School life consisted of mittens on elastic that ran up one coat sleeve and down the other, black slip-on gym-shoes smelling of canvas and rubber, punishment by means of the belt (never experienced but witnessed once), wobbly teeth that appeared embedded in playtime apples, and teachers who looked like teachers should and knew where sugar came from and how to weave bookmarks. The very first thing I learned at primary school was how to knot my tie, and then that the cat sat on the mat, and you do sums and timeses with rods (which are not for putting in your mouth, Janet, pet), and this is how you tie shoelaces and bows, and o'clock half past o'clock half past, and you need a short piece of string for your handmade sugar mouse (but you don't eat the string, Janet, pet) and you can mix red, blue and yellow with each other to make other colours. Oh, and squeezy bottle paint smells funny and gets stuck in hair, and play-doh tastes better than plasticine.
|Fancy a taste? (Photo by Ian James for eltpics)|
Other early achievements included building an Apollo moonshot from Ski yoghurt pots, washing-up liquid bottles and toilet rolls, Santa's snow-topped log cabin from corrugated paper and cottonwool, and a whole town from variety pack cereal boxes. Parents were less impressed by this last project as variety packs were more than a bit above most people's budget. Dumbartonshire in the late sixties was mince and tatties country with a bit of fish on Fridays, and a small packet of jelly tots or dolly mixtures when your maiden aunts took you to the cinema. Vietnam was – via a circuitous route – affecting the shipyards and homes were not flush. Besides, we were Presbyterian.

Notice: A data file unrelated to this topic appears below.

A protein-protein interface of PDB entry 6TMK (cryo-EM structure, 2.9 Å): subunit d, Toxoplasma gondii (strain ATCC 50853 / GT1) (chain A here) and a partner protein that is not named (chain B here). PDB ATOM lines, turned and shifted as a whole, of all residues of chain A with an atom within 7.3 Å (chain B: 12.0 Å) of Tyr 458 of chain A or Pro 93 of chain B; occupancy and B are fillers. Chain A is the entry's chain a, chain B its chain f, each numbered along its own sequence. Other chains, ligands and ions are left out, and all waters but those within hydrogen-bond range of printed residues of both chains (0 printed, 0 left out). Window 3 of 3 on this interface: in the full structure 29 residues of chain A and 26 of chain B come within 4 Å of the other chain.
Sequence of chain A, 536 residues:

The second year at Bearsden Primary, the names of my classmates rang strong and true, like granite and ice: Gregor, Kenneth, Graham, Donald, Andrew, Neil, Heather, Hazel, Gail, and Lindsay, with Nicola and Charles providing an exotic, 'foreign' touch, not to mention the translucidly blond German boy whose name escapes me for now. There was change in the air; no more big doors, or even big classrooms, as, as children of the Baby Boom (the now-termed Generation X), our classroom was an overspill hut. We sat in table teams of six, each named after a species of Scottish fauna: ospreys, Golden eagles, pine martens... I have no recollection of what my animal was, but the midge would not have been inappropriate, as, thanks to my illness, I was still small, very thin and pale – 'wan' – and, oh boy, I had wonky eyes. At some point, surgery and eye-drops left me virtually blind for part of each day, so mornings in school passed in a blurry fog of bad handwriting and torment. My retreat into myself began, I was becoming 'different'. I spent what I remember of the year relieved that I was still top in reading, and utterly desperate (and desolate) to earn a coveted Ship Stamp, the maximum accolade for achievement in handwriting above even a red star, as my impaired vision reduced my handwriting to a scribble dependent on pot luck more than on anything else. In fact, as I write, the memories come creeping back, and I recall needing my stern friend Heather to put my hand on the page so the chubby black pencil coincided with the start of each printed line. Rather than that feeling of 'joining in' that my earlier memories bring to me, 'striving' seems to tint this second year. Striving to write like the others, to see like the others. I was shrinking.
And then. In the summer holidays. We moved. To England.
Part two: Your wee bit hill and glen